Hive types

It’s Friday! Soooo……..  Let’s have a serious discussion about hive types and lets all try to remain civil. I don’t understand why people get so hung up on this subject. It has all the makings of a battle between religions. It is my belief that bees don’t care what their hive type is. They will attempt to live anywhere they get the opportunity. I’ve seen pictures of hives setting up shop in a cluster of branches totally exposed to the elements, under houses, in walls, soffits, concret block walls, and trees. I did a cutout of a 10 inch column on the front porch of a house this morning.  I probably missed a couple but you get the point. None of those are exactly like any of the commonly used hive designs used here in North America. Currently I use Langstroth hives for several reasons.

That being said, I want Warre and Top-Bar users to understand that I think their methods are just fine. No one would insist that we all need to drive the same type of car so why would all of us need to run the same type of bee hive. When I was getting started my main options were Top Bar, Warre, and Langstroth. A true Warre hive can’t be used in Indiana, because the State in its infinite knowledge of bees has deemed that they must be kept in a movable frame hive. I’m going to leave it at that before I start a rant within a rant. I have since learned about some Warre hives that use movable frames, wish I would have thought of that before. So at the time it came down to Top-Bar and Langstroth hives for me.

The first reason that I didn’t go into top bar beekeeping was that I didn’t know anyone that was using them. My first mentors were using Langstroth equipment. Being beekeepers they were very critical of anything different than what they were doing. Therefore, they would have been of little help to me and I probably would have failed, given I knew nothing of the management required, see below.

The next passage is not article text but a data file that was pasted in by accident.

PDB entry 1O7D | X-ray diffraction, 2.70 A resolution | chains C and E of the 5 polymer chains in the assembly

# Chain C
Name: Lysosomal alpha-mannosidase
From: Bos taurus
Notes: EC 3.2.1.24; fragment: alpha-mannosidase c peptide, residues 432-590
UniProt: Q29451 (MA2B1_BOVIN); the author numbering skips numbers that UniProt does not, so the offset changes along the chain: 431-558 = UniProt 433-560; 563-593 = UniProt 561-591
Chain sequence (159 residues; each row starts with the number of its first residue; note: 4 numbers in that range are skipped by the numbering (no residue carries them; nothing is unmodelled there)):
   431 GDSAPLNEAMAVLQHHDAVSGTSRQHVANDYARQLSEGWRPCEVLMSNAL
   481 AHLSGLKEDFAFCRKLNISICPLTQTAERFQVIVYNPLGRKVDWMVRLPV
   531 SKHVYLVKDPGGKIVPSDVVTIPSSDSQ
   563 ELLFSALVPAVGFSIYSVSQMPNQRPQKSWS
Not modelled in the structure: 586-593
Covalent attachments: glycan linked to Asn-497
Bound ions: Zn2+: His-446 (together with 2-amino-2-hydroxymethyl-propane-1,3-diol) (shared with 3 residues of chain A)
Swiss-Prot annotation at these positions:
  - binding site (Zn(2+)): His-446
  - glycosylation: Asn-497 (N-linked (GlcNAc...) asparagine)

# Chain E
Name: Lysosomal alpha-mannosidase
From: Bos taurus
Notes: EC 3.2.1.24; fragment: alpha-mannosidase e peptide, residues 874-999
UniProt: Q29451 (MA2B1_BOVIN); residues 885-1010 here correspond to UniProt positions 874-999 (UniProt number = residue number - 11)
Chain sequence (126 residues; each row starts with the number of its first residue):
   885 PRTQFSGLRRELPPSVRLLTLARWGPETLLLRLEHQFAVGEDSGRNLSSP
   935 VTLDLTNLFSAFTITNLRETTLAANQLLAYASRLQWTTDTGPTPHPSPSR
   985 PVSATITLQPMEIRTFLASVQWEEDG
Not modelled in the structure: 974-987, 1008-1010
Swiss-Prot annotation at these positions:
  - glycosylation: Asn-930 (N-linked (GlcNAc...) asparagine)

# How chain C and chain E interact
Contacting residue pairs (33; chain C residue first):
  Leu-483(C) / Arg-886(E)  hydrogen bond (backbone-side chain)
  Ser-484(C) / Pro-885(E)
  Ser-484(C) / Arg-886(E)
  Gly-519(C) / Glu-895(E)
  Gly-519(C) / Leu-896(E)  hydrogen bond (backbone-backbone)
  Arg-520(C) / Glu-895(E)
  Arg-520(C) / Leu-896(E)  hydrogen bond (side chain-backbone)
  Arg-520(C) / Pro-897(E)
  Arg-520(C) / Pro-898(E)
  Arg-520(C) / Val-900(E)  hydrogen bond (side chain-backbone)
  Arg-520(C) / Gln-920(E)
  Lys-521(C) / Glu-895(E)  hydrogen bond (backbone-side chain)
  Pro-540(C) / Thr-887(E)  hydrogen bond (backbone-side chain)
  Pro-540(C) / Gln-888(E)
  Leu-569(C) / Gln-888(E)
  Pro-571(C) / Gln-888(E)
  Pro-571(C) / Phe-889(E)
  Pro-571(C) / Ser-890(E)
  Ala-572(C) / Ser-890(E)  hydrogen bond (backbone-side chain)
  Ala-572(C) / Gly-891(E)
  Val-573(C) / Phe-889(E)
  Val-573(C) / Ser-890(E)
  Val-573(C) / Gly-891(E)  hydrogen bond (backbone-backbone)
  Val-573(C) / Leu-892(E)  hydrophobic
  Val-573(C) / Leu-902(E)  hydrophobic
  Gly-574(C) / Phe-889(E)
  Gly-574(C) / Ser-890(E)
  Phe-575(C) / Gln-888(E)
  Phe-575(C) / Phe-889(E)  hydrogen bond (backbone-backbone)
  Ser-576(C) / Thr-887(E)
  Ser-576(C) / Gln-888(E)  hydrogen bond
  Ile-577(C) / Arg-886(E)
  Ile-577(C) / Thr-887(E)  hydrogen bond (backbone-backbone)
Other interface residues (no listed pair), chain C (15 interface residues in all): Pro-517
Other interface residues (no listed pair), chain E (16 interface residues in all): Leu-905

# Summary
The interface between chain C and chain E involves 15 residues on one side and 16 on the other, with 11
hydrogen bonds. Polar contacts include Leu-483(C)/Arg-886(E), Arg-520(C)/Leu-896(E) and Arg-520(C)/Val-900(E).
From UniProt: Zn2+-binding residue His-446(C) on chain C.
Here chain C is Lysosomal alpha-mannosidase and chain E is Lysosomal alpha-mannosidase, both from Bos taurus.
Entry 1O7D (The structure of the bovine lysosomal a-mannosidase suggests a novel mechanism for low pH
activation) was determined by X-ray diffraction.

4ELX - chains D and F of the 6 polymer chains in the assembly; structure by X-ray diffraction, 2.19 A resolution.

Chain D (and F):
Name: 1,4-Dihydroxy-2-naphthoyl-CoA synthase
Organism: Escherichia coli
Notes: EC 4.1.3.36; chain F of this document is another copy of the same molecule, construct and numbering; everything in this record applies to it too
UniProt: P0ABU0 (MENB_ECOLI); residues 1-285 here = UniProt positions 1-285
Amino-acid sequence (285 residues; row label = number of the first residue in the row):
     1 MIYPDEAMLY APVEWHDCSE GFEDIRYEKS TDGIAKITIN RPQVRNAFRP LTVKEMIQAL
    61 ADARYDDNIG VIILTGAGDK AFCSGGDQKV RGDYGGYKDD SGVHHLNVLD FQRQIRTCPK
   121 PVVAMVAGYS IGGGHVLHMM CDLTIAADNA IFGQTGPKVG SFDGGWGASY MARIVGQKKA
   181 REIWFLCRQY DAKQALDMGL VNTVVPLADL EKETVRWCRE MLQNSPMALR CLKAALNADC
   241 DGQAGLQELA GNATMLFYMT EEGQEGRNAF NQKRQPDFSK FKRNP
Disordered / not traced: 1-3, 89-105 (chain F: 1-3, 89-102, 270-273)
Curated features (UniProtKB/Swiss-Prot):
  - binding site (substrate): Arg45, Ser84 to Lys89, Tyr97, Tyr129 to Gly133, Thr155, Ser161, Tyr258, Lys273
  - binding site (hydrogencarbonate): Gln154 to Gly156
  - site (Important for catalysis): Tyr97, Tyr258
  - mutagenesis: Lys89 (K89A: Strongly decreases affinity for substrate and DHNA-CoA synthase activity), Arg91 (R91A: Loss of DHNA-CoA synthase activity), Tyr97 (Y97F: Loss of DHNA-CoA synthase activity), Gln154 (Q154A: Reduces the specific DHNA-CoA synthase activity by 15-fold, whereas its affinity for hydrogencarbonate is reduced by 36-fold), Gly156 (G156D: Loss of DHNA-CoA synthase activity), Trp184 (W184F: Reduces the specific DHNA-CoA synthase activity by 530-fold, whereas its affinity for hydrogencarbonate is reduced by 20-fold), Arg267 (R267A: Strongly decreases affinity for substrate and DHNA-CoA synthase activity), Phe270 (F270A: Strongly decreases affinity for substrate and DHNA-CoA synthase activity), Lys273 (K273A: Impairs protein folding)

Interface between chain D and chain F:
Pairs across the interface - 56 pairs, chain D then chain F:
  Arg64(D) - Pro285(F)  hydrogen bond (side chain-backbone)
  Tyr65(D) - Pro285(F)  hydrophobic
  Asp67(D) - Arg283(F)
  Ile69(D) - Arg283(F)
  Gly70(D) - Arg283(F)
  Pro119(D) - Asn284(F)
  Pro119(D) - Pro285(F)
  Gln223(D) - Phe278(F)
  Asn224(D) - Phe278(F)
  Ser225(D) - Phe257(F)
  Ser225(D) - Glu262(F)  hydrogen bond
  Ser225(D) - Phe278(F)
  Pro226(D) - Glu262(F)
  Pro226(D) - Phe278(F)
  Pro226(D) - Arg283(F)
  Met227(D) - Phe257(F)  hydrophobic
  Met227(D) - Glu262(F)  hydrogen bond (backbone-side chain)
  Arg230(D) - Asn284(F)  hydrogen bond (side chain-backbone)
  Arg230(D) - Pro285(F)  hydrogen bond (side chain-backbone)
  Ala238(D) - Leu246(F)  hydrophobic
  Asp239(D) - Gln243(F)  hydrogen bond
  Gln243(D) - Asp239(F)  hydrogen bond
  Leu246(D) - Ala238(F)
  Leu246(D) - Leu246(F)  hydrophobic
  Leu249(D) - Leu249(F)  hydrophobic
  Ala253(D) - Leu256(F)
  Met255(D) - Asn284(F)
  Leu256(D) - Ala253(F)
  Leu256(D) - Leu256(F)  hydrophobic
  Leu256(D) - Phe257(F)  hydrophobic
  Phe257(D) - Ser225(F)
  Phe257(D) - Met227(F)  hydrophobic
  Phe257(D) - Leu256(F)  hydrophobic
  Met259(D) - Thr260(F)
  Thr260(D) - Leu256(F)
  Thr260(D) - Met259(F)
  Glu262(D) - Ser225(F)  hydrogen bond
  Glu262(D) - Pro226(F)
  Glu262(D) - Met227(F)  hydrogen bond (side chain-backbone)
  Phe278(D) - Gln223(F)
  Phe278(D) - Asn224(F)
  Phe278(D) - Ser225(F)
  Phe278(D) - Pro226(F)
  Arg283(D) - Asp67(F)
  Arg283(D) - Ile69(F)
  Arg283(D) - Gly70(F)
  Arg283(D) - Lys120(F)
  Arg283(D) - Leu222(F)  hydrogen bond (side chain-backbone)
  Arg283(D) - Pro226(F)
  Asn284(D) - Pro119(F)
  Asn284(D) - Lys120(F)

Secondly I was worried about variability in design. If you do a search for top bar plans on the Internet there are several that you will come across. There are different opinions on what the perfect bar length should be and what the angles should be on the sides. I had the choice of getting something that was pretty much standardized after 150 years of use, OR having to chose a top bar design blindly and start from scratch. Having no experience with bees previously there were just too many variables and things to think about for me to begin building a top bar hive with any expectation of success.

The third and largest factor in the reason I decided against top bar design was the word management. Recently in American Bee Journal there has been a multi-part debate that has been going on about TBHs. It all started in January with an article entitled Newbees, Bee-Ware! I remember reading it thinking, “ABJ is attempting to shake things up in 2012!”. The original article went through many of the common issues faced by those with TBHs. May 2012 brought us to Part3 of the rebuttal p 585, Another Perspective on Top-bar Hive Beekeeping in Response to the Article Newbees, Bee-Ware! Part 3.

Every time I read something about top-bar hives there is some issue that requires the beekeeper to open the hive up and manage something. The response to any potential shortcoming of the top bar hive will be “….. with proper management such as…..” and the reply follows. I don’t like management for the most part. Beekeeping is a large part of what goes on around our homestead, but there are a laundry list of other duties that require attention. Too much management is a barrier to getting the rest of the work done.

Many advocates of top bar beekeeping come up with a laundry list of reason why other hive designs are WRONG. I think that is rubbish. One reason I have heard is that Langstroth hive designs lend themselves too easily to commercial beekeeping and that is somehow bad…. My response is Whaaaa??? Forks lend themselves to people scooping too much food in their mouths, causing obesity. The problem is overeating, not forks.  I have no intentions of utilizing commercial methods, and many other backyard beekeepers using Langstroth equipment feel the same way.